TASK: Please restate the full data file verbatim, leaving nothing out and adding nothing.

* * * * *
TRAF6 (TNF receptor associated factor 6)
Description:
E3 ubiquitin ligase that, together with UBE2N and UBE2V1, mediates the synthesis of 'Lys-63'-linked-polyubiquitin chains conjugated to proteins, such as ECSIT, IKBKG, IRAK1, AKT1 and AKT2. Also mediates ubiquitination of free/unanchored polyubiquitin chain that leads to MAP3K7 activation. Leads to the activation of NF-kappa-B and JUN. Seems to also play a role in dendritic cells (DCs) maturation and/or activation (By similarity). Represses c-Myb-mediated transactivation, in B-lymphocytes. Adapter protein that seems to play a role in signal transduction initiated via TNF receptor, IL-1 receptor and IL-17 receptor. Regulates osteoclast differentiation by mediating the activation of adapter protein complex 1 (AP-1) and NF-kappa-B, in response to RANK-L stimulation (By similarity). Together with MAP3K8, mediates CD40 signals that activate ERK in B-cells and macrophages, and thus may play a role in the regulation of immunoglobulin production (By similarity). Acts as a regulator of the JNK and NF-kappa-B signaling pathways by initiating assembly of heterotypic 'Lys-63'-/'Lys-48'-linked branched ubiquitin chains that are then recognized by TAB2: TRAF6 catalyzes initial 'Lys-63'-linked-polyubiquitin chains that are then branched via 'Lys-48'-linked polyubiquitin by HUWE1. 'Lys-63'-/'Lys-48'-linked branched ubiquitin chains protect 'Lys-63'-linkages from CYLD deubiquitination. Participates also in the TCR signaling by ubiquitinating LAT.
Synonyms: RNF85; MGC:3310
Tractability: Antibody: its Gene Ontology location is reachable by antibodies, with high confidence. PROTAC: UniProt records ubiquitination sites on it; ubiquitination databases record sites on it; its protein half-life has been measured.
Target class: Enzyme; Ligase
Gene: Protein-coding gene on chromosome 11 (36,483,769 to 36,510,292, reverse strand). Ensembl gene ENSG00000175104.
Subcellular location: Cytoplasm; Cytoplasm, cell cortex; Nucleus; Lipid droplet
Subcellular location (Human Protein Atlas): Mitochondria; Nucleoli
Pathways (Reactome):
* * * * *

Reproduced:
TRAF6 (TNF receptor associated factor 6)
Description:
E3 ubiquitin ligase that, together with UBE2N and UBE2V1, mediates the synthesis of 'Lys-63'-linked-polyubiquitin chains conjugated to proteins, such as ECSIT, IKBKG, IRAK1, AKT1 and AKT2. Also mediates ubiquitination of free/unanchored polyubiquitin chain that leads to MAP3K7 activation. Leads to the activation of NF-kappa-B and JUN. Seems to also play a role in dendritic cells (DCs) maturation and/or activation (By similarity). Represses c-Myb-mediated transactivation, in B-lymphocytes. Adapter protein that seems to play a role in signal transduction initiated via TNF receptor, IL-1 receptor and IL-17 receptor. Regulates osteoclast differentiation by mediating the activation of adapter protein complex 1 (AP-1) and NF-kappa-B, in response to RANK-L stimulation (By similarity). Together with MAP3K8, mediates CD40 signals that activate ERK in B-cells and macrophages, and thus may play a role in the regulation of immunoglobulin production (By similarity). Acts as a regulator of the JNK and NF-kappa-B signaling pathways by initiating assembly of heterotypic 'Lys-63'-/'Lys-48'-linked branched ubiquitin chains that are then recognized by TAB2: TRAF6 catalyzes initial 'Lys-63'-linked-polyubiquitin chains that are then branched via 'Lys-48'-linked polyubiquitin by HUWE1. 'Lys-63'-/'Lys-48'-linked branched ubiquitin chains protect 'Lys-63'-linkages from CYLD deubiquitination. Participates also in the TCR signaling by ubiquitinating LAT.
Synonyms: RNF85; MGC:3310
Tractability: Antibody: its Gene Ontology location is reachable by antibodies, with high confidence. PROTAC: UniProt records ubiquitination sites on it; ubiquitination databases record sites on it; its protein half-life has been measured.
Target class: Enzyme; Ligase
Gene: Protein-coding gene on chromosome 11 (36,483,769 to 36,510,292, reverse strand). Ensembl gene ENSG00000175104.
Subcellular location: Cytoplasm; Cytoplasm, cell cortex; Nucleus; Lipid droplet
Subcellular location (Human Protein Atlas): Mitochondria; Nucleoli
Pathways (Reactome):